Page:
Source: Acting Company A. A. Milne’s one-act play, The Ugly Duckling , acquired a classical status because of the hearty humour used to present a profound theme. The King and the Queen are worried because their daughter Camilla is too ugly to get a suitor. In spite of all the devious strategies employed by the King and his Chancellor, the princess remained unmarried. Camilla was blessed with a unique beauty by her two godmothers but no one could see any beauty in her physical appearance. She has an exquisitely beautiful character. What use is character? The King asks. The play is an answer to that question. Character plays the most crucial role in our moral science books and traditional rhetoric, religious scriptures and homilies. When it comes to practical life, we look for other things such as wealth, social rank, physical looks, and so on. As the King says in this play, “If a girl is beautiful, it is easy to assume that she has, tucked away inside her, an equally beauti

Face of the Faceless

“When you choose to fight for truth and justice, you will have to face serious threats.” Sister Rani Maria, the protagonist of the movie, is counselled by her mother in a letter. Face of the Faceless is a movie that shows how serious those threats are. This movie is a biopic. It shows us the life of a Catholic nun who dedicated her life to serve some Adivasis of Madhya Pradesh [MP] and ended up as a martyr. If it were not a real story, this movie would have been an absolute flop. Since it is the real story of not only a nun but also the impoverished and terribly exploited Adivasis in a particular village of MP, it keeps you engrossed. It is a sad movie, right from the beginning to the end. It is a story of the good versus evil, the powerless versus the powerful, the heroic versus the villainous, the divine versus the diabolic. Having said that, I must hasten to add one conspicuous fact: the movie does not ever present Christianity or its religious practices as the only right way

All the light we cannot see

Book Review Title: All the light we cannot see Author: Anthony Doerr Publisher: Fourth Estate, London, 2014 Pages: 531 What we call light is just a tiny fraction of the electromagnetic spectrum. Most part of the electromagnetic spectrum remains beyond ordinary human perception. Such is human life too: so many of its shades remain beyond our ordinary perception and understanding. Anthony Doerr’s novel, All the light we cannot see , unravels for us some of the mysterious shades of human life. Marie-Laure LeBlanc leaves Paris with her father Daniel who is entrusted with the task of carrying a rare diamond, Sea of Flames , to safe custody when the second world war breaks out. The National Museum of Natural History, Paris, has made three counterfeit diamonds of the Sea of Flames. Four men are assigned the task of carrying each of these diamonds to four different destinations. None of them knows whether they are carrying the original diamond or the counterfeit. Marie-Laure a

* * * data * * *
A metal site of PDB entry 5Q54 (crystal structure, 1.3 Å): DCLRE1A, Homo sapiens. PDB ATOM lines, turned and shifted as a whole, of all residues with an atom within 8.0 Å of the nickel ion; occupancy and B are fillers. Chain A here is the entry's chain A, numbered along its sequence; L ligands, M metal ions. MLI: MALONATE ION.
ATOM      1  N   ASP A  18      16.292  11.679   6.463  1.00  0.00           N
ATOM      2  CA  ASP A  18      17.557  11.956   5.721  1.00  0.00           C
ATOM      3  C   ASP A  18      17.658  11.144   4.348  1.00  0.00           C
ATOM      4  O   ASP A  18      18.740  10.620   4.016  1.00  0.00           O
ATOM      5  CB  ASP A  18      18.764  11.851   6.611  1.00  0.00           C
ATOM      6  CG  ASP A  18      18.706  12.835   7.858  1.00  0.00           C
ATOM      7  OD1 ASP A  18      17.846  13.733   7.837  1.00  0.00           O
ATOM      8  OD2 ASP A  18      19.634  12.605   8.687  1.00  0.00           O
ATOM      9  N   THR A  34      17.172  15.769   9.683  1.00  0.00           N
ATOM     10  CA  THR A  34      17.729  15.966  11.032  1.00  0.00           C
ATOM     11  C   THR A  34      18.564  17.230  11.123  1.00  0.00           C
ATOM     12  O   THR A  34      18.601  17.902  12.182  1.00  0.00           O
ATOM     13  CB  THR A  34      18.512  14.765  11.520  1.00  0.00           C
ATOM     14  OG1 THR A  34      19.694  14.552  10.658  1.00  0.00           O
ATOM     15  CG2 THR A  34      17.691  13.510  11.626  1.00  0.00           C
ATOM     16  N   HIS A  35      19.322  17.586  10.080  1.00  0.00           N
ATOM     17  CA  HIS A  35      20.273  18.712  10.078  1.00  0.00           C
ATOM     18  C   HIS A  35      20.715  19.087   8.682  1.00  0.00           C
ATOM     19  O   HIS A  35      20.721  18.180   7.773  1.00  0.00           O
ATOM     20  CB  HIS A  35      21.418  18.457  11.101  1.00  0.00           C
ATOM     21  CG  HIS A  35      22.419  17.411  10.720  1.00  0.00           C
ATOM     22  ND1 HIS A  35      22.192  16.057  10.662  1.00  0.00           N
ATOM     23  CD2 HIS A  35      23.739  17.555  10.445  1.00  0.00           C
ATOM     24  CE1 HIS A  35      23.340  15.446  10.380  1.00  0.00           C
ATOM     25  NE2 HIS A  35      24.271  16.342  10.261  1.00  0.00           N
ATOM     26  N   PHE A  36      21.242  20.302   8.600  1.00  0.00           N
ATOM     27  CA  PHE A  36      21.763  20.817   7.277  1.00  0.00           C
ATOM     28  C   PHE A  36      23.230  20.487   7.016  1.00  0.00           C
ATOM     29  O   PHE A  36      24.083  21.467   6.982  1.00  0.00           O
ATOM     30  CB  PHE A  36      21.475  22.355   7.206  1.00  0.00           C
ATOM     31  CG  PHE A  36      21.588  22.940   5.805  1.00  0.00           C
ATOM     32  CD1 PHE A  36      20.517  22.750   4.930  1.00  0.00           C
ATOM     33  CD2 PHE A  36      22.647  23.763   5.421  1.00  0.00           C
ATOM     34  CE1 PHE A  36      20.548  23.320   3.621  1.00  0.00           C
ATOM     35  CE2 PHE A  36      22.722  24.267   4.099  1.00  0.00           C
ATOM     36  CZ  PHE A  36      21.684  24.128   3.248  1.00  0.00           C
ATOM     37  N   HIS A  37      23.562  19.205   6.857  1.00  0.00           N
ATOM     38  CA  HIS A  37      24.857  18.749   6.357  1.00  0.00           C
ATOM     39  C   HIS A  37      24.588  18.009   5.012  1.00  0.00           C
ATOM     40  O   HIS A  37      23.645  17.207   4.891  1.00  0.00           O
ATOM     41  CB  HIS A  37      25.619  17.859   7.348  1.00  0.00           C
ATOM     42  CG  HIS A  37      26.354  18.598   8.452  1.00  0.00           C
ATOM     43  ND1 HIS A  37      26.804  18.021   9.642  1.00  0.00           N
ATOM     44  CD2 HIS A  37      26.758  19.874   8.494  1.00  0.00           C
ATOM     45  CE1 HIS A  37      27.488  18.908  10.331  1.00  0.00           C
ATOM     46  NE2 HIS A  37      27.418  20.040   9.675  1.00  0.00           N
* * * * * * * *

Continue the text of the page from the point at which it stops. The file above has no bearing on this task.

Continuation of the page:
The Little Girl

The Little Girl is a short story by Katherine Mansfield given in the class 9 English course of NCERT. Maggie gave an assignment to her students based on the story and one of her students, Athena Baby Sabu, presented a brilliant job. She converted the story into a delightful comic strip. Mansfield tells the story of Kezia who is the eponymous little girl. Kezia is scared of her father who wields a lot of control on the entire family. She is punished severely for an unwitting mistake which makes her even more scared of her father. Her grandmother is fond of her and is her emotional succour. The grandmother is away from home one day with Kezia's mother who is hospitalised. Kezia gets her usual nightmare and is terrified. There is no one at home to console her except her father from whom she does not expect any consolation. But the father rises to the occasion and lets the little girl sleep beside him that night. She rests her head on her father's chest and can feel his heart